open-source software for bioinformatics (was Re: Unix vs Linux- the movie.)

Ted Byers rtbyers at bconnex.net
Tue Aug 1 15:12:06 EST 2000


You are correct.  When you are working an a program where much of the code
is experimental, you will find a much greater proportion of your design
changing as you proceed than is the case with most COTS.  With most custom
and commercial software, the majority of your design changes (assuming
capable engineers to begin with) will be due to changing functional
requirements, with only a few due to bugs in or limitations of the
development tools.  With experimental code, in many cases, you discover
limitations inherent in the algorithms and various kinds of abstractions
tested, so a much larger proportion of your code is likely to change.
Therefore, it is increasingly essential not only to begin with decent design
documents, but to maintain them, including a changelog with the rational for
the changes, as the project proceeds.

Unfortunately, in many labs, the focus is on the natural science and
computer programming is seen as just a routine exercise to get useful
results.  I don't think I have seen a lab were the development of the
programs used is as carefully documented as the lab or field work.  I have
seen some where they don't even keep backup copies of data and programs
used.  A colleague of mine saved his former PhD. supervisor considerable
embarassmen because, prior to completing his degree, he designed a system
for creating and maintaining backups for his lab.  After he left, another
fellow was hired who claimed to be a biostatistician.  He wrote a SAS
program and produced a draft for a paper that the supervisor could not
understand, so he contacted my colleague for assistance.  When he examined
the program this other fellow wrote, he discovered several things.  First,
the analysis was completely inappropriate for the study (this so called
statistician had never seen a cow and never visited the study site, so he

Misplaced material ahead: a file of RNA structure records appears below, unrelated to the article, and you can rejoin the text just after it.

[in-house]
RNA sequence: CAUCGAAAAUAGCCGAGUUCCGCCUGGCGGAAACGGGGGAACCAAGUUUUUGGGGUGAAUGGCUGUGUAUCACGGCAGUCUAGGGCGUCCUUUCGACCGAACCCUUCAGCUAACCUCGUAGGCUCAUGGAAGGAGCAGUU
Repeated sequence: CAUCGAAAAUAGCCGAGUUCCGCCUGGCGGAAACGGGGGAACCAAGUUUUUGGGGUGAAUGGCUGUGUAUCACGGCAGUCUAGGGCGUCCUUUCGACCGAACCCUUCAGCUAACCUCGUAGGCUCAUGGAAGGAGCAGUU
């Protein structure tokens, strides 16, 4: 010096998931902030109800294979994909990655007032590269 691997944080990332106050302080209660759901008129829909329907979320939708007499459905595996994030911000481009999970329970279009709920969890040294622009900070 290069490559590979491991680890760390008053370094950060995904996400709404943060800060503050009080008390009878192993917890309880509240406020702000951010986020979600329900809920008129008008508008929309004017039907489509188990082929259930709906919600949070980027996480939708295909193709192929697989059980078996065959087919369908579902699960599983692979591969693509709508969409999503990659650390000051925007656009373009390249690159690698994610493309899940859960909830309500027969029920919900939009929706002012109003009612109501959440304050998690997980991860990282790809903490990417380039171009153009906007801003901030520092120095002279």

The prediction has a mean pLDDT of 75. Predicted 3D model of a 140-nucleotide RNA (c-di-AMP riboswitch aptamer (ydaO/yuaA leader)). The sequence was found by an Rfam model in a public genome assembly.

had no idea that the assumptions of his favourite analysis were not
satisfied).  Second, he was a very sloppy programmer because about a third
of the way through his program he over-wrote his original dataset, and
consequently corrupted all of the datasets involved in the analysis.
Needless to say, the draft was filed under 'g'.  This was a big, expensive
study, costing many millions of dollars just to collect the data.  Had my
colleague not established a backup system for the lab, and instructed the
support staff on how to maintain it, all of the data would have been lost.
My colleague was able to get the raw data from the backup copy the support
staff made, and he did the correct analysis as a favour to his former
supervisor.  The scary thing, apart from the potential disaster that would
have occured had there not been a proper backup system, is that this so
called statistician is now teaching statistics at a small university in the
US midwest.  It is certain that for most of the folk in that lab, the extent
of their computer skills would consist in an ability to use it as a fancy
typewriter.  I think many biologists do not take their computers as
seriously as they take their other equipment.  I was even told by one
professor that I should not even try to become an able programmer: that
instead I should find someone who knows what they are doing to write my
programs for me.  After all, I am a biologist and real biologists don't
write their own programs.  I didn't listent to him, because I didn't agree.



R.E. Byers

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